Los Angeles city prosecutors began notifying 439 medical marijuana dispensaries Tuesday that they must shut down by June 7, when the city’s ordinance to regulate the stores takes effect. It’s the first step in what could be a lengthy and expensive legal battle to regain control over pot sales.
The letters, which were sent to both dispensary operators and property owners, warn that violations of the city’s laws are a misdemeanor and could lead to six months in jail and a $1,000 fine. Collectives that stay open after the deadline could also face civil penalties of $2,500 a day.
“We’re hopeful that the fact that we’ve given them more than 30 days to comply that a significant number of them will cease operating,” said Asha Greenberg, the assistant city attorney who has handled most of the efforts to close dispensaries.
Los Angeles became the epicenter of the state’s dispensary boom last year, following the Obama administration’s announcement that it would not prosecute medical marijuana stores that adhered to state law. Although the city had a moratorium on new dispensaries, it failed to enforce the ban and hundreds opened with no oversight, triggering complaints from neighborhood activists.
The letters were welcomed by city officials and activists as a sign that the contentious issue, which was first considered by the City Council five years ago, is nearing a resolution.
“We’ve arrived. It’s like being on a journey and saying, ‘Are we there yet? Are we there yet?’ ” said Councilman Ed Reyes, who oversaw the laborious process that led to an ordinance after two years of debate. “It feels good that we have finally reached this threshold.”
Michael Larsen, the incoming president of the Eagle Rock Neighborhood Council, was the most tenacious spokesman for residents worried about unregulated dispensaries. “There’s actually something happening based on an ordinance that we worked very hard to get into place. On that level, I am relieved,” he said. “The truth about the actual enforcement, that will just be a big question mark.”
Under the new ordinance, only dispensaries that registered with the city after the council adopted the moratorium in 2007 will be allowed to operate. City officials estimate that more than 130 of the original 186 registered dispensaries are still in business.
The Los Angeles Police Department cased the city to try to find every dispensary. Estimates from city officials and medical marijuana activists had ranged as high as 1,000. But Capt. Kevin McCarthy, who heads the LAPD’s Gangs and Narcotics Division, said, “We came up with less than 600, which is good.”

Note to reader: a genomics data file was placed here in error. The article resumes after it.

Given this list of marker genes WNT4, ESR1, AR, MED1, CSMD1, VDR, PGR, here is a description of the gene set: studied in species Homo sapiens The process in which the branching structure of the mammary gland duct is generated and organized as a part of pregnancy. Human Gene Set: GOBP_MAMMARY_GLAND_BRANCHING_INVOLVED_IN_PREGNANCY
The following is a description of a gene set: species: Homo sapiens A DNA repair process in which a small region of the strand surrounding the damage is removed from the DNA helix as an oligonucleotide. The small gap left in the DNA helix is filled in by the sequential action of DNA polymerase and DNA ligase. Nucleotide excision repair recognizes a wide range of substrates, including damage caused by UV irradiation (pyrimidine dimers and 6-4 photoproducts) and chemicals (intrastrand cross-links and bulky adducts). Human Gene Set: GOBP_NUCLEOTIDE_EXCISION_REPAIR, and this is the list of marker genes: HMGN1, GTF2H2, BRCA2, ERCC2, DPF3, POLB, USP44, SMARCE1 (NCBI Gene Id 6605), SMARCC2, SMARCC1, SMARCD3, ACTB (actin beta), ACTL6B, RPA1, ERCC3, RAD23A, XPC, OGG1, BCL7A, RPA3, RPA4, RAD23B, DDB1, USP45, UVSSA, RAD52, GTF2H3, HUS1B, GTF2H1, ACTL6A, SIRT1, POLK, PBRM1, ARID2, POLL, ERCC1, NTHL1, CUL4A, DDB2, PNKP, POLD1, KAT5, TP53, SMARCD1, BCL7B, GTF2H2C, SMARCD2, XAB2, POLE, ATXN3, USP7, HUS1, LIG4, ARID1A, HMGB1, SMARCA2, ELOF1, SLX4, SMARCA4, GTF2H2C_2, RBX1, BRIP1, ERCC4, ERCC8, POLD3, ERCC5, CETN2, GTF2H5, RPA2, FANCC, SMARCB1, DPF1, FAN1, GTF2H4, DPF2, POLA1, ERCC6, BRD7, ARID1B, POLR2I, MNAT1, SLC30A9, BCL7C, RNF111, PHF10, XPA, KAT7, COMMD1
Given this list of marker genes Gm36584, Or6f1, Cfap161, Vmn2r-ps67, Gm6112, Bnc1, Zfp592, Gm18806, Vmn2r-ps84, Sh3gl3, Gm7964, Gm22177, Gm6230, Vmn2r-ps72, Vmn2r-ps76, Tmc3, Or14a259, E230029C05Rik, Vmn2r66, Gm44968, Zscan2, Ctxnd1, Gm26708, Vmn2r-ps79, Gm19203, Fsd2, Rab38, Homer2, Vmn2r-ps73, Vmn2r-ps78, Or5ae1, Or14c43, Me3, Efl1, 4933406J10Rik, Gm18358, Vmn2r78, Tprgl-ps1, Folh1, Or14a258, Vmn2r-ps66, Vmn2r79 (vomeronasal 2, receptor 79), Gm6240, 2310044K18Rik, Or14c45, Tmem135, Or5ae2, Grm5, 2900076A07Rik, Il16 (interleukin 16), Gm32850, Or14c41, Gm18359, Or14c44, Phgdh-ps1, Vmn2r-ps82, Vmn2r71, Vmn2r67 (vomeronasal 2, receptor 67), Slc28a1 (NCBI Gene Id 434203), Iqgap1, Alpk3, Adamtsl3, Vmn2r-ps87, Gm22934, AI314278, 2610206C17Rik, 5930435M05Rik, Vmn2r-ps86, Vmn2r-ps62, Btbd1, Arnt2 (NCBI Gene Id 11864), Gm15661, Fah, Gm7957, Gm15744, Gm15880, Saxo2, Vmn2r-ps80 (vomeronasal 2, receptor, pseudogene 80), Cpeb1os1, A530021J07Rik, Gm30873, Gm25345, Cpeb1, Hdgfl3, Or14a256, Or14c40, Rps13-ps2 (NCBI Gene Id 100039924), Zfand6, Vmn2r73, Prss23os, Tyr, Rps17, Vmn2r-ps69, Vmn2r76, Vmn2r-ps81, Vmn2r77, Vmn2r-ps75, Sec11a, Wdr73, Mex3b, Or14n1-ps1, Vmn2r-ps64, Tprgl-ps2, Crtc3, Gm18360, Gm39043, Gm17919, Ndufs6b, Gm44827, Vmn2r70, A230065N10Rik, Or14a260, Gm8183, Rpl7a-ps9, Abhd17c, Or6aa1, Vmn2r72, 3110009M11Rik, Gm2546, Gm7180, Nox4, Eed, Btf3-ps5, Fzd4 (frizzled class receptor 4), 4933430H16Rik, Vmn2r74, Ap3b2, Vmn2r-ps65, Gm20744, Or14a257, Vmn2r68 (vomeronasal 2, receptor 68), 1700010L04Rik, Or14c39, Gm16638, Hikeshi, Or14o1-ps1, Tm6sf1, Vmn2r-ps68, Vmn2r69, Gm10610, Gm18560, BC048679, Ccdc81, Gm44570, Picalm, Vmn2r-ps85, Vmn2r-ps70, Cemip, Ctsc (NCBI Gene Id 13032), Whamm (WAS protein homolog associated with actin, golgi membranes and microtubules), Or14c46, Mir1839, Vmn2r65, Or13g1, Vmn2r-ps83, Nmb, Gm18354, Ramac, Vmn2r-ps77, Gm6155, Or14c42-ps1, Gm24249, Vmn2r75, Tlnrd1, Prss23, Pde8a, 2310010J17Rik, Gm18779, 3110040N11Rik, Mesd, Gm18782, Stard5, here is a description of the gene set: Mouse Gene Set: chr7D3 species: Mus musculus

Greenberg said the city attorney’s office will send out more letters if residents point out additional dispensaries. “We’re making our best efforts, and we’re using information from really our eyes and ears out there, which is the community,” she said.
The city’s enforcement efforts, however, could be stymied by court cases.
Two related lawsuits filed by dispensaries challenge the City Council’s decision to close stores that did not register under the moratorium, which a local judge ruled was illegally extended. “We’re looking for the court to just acknowledge that our clients are unlawfully discriminated against,” said David Welch, a lawyer who represents 36 dispensaries in the lawsuit.
Eric Shevin, another lawyer with experience in marijuana issues, is preparing to sue on behalf of patients. “We are putting together a very comprehensive lawsuit to strike down L.A.'s ordinance,” he said, arguing that the law imposes unreasonable restrictions on patient access to medicine. “There is really nothing that allows medical marijuana patients to be treated differently than, say, Vicodin patients.”
Los Angeles has tried twice to persuade dispensaries to shut down, with mixed results. City prosecutors sent letters last year ordering 53 stores to close after the City Council denied their applications to operate despite the ban, and 28 did so. Earlier this year, letters were sent to the landlords of 21 dispensaries targeted by LAPD undercover operations, and six stores closed.
McCarthy said he hopes most dispensaries will close voluntarily. He believes many operators are conscientious, but notes that others are not. “I don’t know what percentage of them are knuckleheads, and because the money is pretty good, we’re not going to get 100%" compliance, he said.
Noting that medical marijuana is not the narcotics division’s highest priority, he said it could take some time to determine which dispensaries remained open beyond the deadline. He said his officers would focus on the biggest nuisances: “Obviously, the ones that the community is screaming about are the ones we are going to go to first.”